Wednesday, January 6, 2016

Other People's Money (1991)

Happy New Year! In 2015, I reviewed a grand total of 100 films. That may sound like a lot of reviews, but it was actually an all-time low for this blog. (To give you a bit of perspective, I reviewed 122 movies in 2011, even though I started Schuster at the Movies only in September of that year). I will attempt to do a better job in 2016.

Synopsis: Danny DeVito portrays a greedy, scheming, but strangely likeable little bastard, who...oh wait, that describes every Danny DeVito movie!

Blurb From the VHS Jacket: “A man is known by the company he keeps. But not Lawrence ‘Larry the Liquidator’ Garfield. He’s known for the companies he gets rid of.” 

What Did I Learn?: 1) Successful people eat donuts – lots, and lots of donuts. 2) Lawyers are like nuclear warheads; once you use them, they fuck up everything. 3) In 1991, Donald Trump was “waiting tables.”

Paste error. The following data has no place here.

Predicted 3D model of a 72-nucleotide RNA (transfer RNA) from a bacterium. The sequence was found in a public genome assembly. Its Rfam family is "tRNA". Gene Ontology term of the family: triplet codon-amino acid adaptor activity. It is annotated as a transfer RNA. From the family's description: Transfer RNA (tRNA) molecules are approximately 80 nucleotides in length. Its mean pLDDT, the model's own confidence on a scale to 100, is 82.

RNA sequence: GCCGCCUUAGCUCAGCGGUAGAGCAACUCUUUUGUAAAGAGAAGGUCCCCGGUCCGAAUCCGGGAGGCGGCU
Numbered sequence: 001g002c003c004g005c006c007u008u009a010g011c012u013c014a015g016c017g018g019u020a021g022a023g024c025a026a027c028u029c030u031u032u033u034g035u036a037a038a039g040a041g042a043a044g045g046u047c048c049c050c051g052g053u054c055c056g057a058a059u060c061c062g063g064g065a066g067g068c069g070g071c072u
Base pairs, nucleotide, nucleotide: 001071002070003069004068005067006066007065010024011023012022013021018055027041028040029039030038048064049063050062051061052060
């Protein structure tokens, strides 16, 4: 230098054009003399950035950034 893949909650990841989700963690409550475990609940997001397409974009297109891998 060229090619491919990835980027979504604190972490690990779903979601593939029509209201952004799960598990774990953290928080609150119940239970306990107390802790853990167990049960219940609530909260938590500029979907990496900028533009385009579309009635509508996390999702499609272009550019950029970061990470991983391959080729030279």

Really?: 1) So wait – why would Larry travel all the way to Rhode Island to inform Andrew Jorgenson (Gregory Peck) that he’s set to take over his company? Why the tip-off? 2) I had a hard time believing Larry would be offended by the offer of “greenmail” from Kate Sullivan. Isn’t he supposed to be some sort of cold-hearted snake? 3) Wow – Larry and Kate are apparently both fluent in Japanese. Isn’t it a rather difficult language to learn? 

Rating: Other People’s Money is a slightly-dated indictment of the 1980s, but also an interesting film in the sense that DeVito’s character is both the protagonist and the villain (sort of). None of the main characters are entirely sympathetic (Peck’s Jorgenson is bull-headed and stuck in the past; the company’s president (Dean Jones) is ultimately out for himself; while Penelope Ann Miller’s Kate isn’t exactly a straight-shooter, either), and the movie drags a little until the end, when DeVito delivers an incredible speech to the company shareholders. 7/10 stars.

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